Under One (Affordable) Roof
- Jun 22, 2012
The true measure of housing is whether or not it accommodates people in a way that matches their lifestyles—both relationally and financially. Some housing features such as Internet connectivity and digital imagery are newer, while others like multigenerational living are recast from days gone by. While multigenerational living for extended families has been around for hundreds of years, today it is returning as an increasingly popular lifestyle. This is due largely to the current economy, which is driving many young people back home to live with their parents because they cannot find work or are underemployed and cannot afford to live on their own.
According to the Census Bureau, multigenerational households are defined as households that consist of “three or more generations of parents and their families.” The growth of multigenerational households has indeed accelerated in the economic downturn. In 2000, there were 5 million households comprised of multiple generations (4.8 percent of all households). This number grew slowly until the last few years. By 2008, 6.2 million multigenerational households resided in the United States (5.3 percent of all households), jumping to 7.1 million such households in 2010 (6.1 percent of all households).
Many factors are driving this trend. Families are coming together to share caring duties for economic reasons and emotional support. Sometimes a senior member of the extended family needs care and, in some instances, seniors are providing support to their own children and/or grandchildren.
A planned lifestyle choice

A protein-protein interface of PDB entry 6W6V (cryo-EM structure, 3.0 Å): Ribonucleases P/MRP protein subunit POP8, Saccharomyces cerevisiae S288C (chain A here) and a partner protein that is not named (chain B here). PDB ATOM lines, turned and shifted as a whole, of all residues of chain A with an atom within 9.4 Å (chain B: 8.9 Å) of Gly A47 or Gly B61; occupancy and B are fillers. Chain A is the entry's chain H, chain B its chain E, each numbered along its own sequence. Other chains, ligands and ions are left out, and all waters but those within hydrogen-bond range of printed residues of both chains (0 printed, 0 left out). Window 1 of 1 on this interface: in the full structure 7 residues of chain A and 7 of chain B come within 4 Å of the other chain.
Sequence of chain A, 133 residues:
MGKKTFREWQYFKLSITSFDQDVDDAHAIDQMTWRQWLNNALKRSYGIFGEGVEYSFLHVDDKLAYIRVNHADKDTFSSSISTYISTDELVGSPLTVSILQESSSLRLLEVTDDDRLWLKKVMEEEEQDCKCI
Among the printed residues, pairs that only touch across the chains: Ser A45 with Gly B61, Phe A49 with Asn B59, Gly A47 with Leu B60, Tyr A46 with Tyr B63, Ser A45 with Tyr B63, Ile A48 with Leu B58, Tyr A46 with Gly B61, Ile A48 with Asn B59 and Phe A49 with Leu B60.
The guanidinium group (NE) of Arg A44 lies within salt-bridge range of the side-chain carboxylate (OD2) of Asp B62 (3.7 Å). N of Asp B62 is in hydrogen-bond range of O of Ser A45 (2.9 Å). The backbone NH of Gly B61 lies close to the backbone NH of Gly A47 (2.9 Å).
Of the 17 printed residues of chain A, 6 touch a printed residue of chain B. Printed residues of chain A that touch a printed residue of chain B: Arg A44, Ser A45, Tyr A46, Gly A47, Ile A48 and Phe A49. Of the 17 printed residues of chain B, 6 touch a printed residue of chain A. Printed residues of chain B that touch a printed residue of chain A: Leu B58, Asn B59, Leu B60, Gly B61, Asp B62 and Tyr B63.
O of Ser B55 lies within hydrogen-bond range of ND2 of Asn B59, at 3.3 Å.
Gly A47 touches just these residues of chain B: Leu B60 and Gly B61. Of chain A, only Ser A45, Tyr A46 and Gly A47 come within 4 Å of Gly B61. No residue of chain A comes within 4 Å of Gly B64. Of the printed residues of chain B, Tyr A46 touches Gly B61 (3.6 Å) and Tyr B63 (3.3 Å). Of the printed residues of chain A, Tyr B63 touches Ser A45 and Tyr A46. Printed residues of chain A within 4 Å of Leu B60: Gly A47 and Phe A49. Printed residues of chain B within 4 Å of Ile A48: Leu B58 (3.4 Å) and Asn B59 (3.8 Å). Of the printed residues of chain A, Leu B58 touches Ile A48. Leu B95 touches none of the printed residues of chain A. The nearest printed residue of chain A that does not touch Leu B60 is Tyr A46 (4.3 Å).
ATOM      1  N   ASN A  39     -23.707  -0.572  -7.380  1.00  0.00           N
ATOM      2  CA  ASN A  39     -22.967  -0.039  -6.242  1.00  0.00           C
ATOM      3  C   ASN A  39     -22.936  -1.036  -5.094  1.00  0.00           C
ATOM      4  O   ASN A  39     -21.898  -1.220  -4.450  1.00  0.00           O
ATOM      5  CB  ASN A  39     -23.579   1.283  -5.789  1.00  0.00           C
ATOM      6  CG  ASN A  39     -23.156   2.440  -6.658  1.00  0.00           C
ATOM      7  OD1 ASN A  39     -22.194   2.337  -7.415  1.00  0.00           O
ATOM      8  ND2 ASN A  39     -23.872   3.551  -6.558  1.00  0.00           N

While in many instances multigenerational living is a result of necessity, in other cases it is a planned lifestyle choice. Such is the case at Courier Place, an affordable, multigenerational, multifamily property located on a 3.4-acre infill site in downtown Claremont, Calif. Also a transit-oriented and sustainable development, Courier Place is one of only a few affordable, multigenerational apartment developments in California. It is Jamboree’s first multigenerational property and is the first affordable, multigenerational project developed in Los Angeles County—which made a considerable investment in the development, as did the City of Claremont.
The 75-unit Courier Place is a housing milestone for the City of Claremont and Jamboree. It is home to seniors and families who earn between 30 percent and 50 percent of the Area Median Income (AMI). Instead of living together under one roof, seniors live in a single building specially designed for them. It features 38 one-bedroom apartments, an elevator and recreation spaces for friendship and social gatherings. The family apartments are encompassed in two nearby buildings and consist of 36 two- and three-bedroom apartments, each with two bathrooms. The average age of seniors at Courier Place is 75, and the 36 families include 66 children.
Although there were some initial reservations about the willingness of seniors to live close to families with children, the lease-up of Courier Place was quickly achieved and the property opened in January with 100 percent occupancy. As with any new property, there are minor glitches to work out, but day-to-day property management operations so far have been smooth without any significant problems integrating family and senior residents. A key reason for this is that seniors have their separate building where they can find respite and quiet conversation if they want it, or they can interact in the community center, playground, pool or patio dining areas with the families and children living in the neighboring buildings on site.